Regardless of the difficulty, I was forging ahead and things were going well.  The ingredients had all been mixed and I cut in the slurry of water and cornstarch to thicken the gravy.  However, it soon became apparent that I had not scaled up the amount of cornstarch to do the thickening.  (I was converting from flour to cornstarch for thickening AND scaling up from three cups of gravy in the cookbook to half gallon of gravy in the real world!)  I had emptied my container of cornstarch with the first go-a-round, so I hastened to the pantry, grabbed another container, quickly made up a slurry and cut some of it into the gravy.  But it just didn’t get any thicker, so  I cut in the rest of the slurry (about three tbsp of cornstarch).  It still didn’t get thicker, but I was out of time!  I had to get the turkey carved & on the table!   We managed to get everything on the table, said grace and chowed down on turkey, all the fancy vegetable that folk brought to the feast and lots of stuffing with lots of gravy!

After feasting for an hour or so, we all retired to the living room to sip drinks and talk about all the important stuff people talk about after Thanksgiving dinner.  The thing that was unusual this year is that everyone started to pass gas!  I don’t remember that EVER happening at a family gathering!  We all laughed it off and enjoyed the rest of the evening, finally breaking up around 9:00pm.  (We needed to get Aunt Irma back to Hamilton).  I just felt fortunate that none of the candle flames set off a gas explosion!  (Yes, it was THAT bad!)

After we got back from Hamilton, Cathy and I were stuffing the dishwasher and putting away left-overs, when I noticed something odd:  The second container of &cornstarch& that I pulled our of the pantry was actually baking powder.  

So I had inadvertantly mixed three tbsp of baking powder into the giblet gravy instead of cornstarch.  No wonder it hadn’t got any thicker after I added it.  And is it any surprise that everyone who ate the gravy (most of us) had a huge gas attack within an hour of eating?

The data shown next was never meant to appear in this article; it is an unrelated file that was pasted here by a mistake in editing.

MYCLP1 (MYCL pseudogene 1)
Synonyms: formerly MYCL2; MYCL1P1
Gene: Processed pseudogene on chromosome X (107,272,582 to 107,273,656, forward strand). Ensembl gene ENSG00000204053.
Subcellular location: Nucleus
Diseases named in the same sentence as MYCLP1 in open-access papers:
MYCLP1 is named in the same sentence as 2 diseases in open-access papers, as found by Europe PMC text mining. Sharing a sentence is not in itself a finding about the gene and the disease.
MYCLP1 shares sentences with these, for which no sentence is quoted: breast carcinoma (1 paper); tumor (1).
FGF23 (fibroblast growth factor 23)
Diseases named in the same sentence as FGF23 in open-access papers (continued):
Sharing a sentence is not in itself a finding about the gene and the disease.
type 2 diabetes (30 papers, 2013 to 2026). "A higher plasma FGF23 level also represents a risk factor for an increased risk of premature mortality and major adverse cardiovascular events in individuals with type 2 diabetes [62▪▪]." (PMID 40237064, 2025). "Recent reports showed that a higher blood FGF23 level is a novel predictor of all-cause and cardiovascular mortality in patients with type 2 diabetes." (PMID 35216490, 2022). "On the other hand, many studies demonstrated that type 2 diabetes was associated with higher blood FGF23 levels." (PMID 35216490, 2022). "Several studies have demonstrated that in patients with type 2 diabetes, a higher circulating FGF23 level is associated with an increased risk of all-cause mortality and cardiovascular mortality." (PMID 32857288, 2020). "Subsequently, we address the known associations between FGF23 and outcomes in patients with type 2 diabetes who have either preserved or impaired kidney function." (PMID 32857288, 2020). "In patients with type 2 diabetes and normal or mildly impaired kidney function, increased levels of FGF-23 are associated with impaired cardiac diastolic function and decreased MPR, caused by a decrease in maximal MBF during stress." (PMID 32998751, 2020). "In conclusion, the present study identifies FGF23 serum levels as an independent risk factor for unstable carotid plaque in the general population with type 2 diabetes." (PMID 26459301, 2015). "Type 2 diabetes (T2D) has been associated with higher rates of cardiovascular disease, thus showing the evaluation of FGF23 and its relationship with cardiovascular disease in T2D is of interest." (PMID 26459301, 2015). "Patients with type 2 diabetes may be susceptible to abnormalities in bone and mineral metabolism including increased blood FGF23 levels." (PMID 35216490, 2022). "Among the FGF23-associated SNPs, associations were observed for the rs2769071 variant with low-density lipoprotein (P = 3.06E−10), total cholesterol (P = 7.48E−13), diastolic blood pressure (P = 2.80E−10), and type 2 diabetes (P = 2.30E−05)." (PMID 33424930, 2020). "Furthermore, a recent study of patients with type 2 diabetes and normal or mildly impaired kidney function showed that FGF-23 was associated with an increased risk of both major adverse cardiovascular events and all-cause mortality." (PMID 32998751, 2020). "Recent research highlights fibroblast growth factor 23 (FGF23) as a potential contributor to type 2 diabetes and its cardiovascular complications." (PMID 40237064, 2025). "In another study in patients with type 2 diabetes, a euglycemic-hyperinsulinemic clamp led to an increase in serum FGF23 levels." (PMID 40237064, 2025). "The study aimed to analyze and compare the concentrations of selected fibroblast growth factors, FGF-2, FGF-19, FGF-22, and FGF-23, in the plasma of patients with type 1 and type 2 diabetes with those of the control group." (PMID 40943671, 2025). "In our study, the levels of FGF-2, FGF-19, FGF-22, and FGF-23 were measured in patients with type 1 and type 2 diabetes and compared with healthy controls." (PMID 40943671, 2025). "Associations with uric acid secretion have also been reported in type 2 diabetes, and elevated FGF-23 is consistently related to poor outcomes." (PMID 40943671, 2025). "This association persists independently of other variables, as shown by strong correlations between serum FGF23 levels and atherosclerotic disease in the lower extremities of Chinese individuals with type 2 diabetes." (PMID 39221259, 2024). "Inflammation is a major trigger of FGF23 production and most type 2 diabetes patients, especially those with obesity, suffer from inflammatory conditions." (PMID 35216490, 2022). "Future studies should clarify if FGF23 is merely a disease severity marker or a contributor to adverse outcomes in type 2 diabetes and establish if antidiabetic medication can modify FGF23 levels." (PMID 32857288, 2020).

Note to self in the cookbook for next year:  Always read the labels carefully, no matter the hurry you may be in to get the gravy ready to go!

It has been an interesting ride since I had my cochlear implant installed on March 16th, 2017.  The surgery was no big deal from a recovery standpoint.  There were a few painful days, but no more than you’d expect from having a hole drilled in your skull, and having electronics installed under your scalp.  I did look a little funny with that bald patch around my left ear.  Thank goodness it’s all growing back!  It’s getting difficult to even find the scars now.

On 03/30/2017, I was cleared to resume normal activities.  My first day back to teaching was the following Monday, 04/03/2017.  I was teaching three days a week at that time. It was much more difficult to teach with my left ear totally deaf and the right ear with only a conventional hearing aid!  Fortunately, at that time most of my students were on either saxophone or ukulele and I could function adequately with my frequency limitations and the lack of directional location.

My first post-op performances came later that same week, with two shows on Thursday and one on Friday.  As with teaching, performing had some new challenges.  I still could not hear much of anything above my vocal range.  Centering pitches was difficult due to the almost total inability to hear any of the higher partials.  The new challenge was having only one functioning ear!  I was amazed at how much I depended on spatial relationships for separating out sounds in my head.  Fortunately, all of the gigs had me on vocal/bass and Lou on keyboard.  That relatively simple sonic environment made it possible to pull off the performances adequately.